Oregon Uses COVID-19 Data To Decide On Reopening But Refuses To Release Data

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The Oregon Health Authority on Wednesday refused to release key statistics used to help justify and monitor Oregon counties allowed to reopen during the coronavirus pandemic.

The Oregonian/OregonLive filed two public records requests last month seeking underlying data used by public health officials and Gov. Kate Brown’s office to allow phased reopenings by counties.

State officials cited broad discretionary powers given to them by the Legislature in choosing not to release the figures.

The Oregon Health Authority has frequently cited the law, ORS 433.008, for refusing to disclose information related to the pandemic. The law essentially exempts information collected by the agency during public health investigations from public disclosure requirements, giving state or county health officials sole authority to determine what data to release and when.

The state health authority has withheld statistics even in instances where counties have released the same type of data.

It’s part of a broader pattern by state public health officials to limit the flow of information about the pandemic.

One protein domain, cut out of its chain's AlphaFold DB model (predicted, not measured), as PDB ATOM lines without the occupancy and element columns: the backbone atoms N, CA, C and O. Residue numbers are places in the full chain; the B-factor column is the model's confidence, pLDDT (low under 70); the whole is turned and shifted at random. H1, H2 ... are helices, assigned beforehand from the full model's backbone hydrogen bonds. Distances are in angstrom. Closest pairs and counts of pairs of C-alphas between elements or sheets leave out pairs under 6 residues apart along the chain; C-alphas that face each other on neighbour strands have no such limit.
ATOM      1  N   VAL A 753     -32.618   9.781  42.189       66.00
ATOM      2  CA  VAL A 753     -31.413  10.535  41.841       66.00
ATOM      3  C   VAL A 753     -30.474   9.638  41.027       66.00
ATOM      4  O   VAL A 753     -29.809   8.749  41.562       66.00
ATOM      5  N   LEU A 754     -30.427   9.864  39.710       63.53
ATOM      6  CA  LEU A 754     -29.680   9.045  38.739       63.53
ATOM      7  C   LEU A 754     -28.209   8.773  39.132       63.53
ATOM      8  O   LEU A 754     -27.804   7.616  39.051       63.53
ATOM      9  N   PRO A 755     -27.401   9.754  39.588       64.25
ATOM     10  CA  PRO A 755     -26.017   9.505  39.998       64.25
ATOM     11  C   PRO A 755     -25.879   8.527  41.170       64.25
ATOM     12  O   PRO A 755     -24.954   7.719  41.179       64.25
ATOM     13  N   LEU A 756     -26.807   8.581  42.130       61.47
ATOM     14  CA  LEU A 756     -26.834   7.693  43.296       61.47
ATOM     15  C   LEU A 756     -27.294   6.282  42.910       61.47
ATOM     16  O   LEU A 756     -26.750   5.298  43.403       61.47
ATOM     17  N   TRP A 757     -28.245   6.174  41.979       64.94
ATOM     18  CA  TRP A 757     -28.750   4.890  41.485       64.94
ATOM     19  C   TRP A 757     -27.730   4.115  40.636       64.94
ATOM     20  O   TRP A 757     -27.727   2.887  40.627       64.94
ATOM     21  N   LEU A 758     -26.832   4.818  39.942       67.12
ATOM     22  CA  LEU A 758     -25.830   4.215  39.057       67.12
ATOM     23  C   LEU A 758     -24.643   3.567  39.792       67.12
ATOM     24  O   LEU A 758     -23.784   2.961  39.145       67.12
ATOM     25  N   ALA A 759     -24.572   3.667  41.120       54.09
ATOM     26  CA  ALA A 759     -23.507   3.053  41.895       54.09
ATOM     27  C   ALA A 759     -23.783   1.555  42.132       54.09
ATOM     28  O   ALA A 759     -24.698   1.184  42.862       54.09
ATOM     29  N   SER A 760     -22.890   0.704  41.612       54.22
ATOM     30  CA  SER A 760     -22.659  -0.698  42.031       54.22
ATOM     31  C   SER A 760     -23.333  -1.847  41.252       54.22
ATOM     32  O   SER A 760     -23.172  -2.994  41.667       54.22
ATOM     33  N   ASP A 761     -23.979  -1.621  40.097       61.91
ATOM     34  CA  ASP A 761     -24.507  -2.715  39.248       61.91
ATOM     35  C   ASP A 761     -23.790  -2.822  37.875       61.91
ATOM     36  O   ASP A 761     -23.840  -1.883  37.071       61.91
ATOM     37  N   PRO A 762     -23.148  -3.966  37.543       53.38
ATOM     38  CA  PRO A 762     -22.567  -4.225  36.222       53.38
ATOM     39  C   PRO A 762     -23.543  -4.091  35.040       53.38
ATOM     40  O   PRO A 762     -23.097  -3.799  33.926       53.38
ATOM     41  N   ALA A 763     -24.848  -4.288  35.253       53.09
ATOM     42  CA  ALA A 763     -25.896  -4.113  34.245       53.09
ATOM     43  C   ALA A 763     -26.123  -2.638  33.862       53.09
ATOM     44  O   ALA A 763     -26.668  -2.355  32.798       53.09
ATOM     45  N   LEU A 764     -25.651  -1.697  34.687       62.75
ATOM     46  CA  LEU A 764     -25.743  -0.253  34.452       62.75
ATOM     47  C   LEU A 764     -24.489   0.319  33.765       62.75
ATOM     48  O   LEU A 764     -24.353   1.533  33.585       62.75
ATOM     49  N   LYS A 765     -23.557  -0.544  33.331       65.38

Although Oregon has one of the lowest infection and death rates in the country, state officials have been secretive on many fronts, initially refusing to release details about outbreaks at long-term care facilities or workplaces or the age ranges for some people infected. They also have blocked the public from listening to daily conference calls between state administrators and lawmakers.

In the latest episode, the newsroom sought daily hospital admission tallies for Marion and Polk county residents. Those are two sets of figures cited by state officials May 14 for initially refusing to allow those counties to reopen.

Oregon Health Authority officials initially said new hospitalizations among residents had increased, leaving those two counties unable to meet the necessary criteria.

But Brown announced the following week that the counties could reopen. Public health officials said new hospitalizations decreased from 24 for Marion County and nine for Polk County between April 26 and May 9 to 14 and six between May 4 through May 17.

The health authority won’t publicly release daily tallies of new county hospitalizations, however, saying it could lead to the identification of someone with the coronavirus.

Yet at least two counties have publicly disclosed new daily hospital admissions: Clackamas County released the data in its application to Brown seeking to reopen and Washington County now posts the information on its website daily.

Washington County discloses daily hospitalizations, even though the Oregon Health Authority won't for other counties.

“We can’t control how other jurisdictions use the data,” Robb Cowie, a spokesman for the Oregon Health Authority, said in an email. “But we are responsible for how we handle it. Our public health officials are extremely sensitive to the release of public health investigation data out of concern that any disclosure – particularly ones that involve small numbers – could discourage people from cooperating with other investigations in the future.”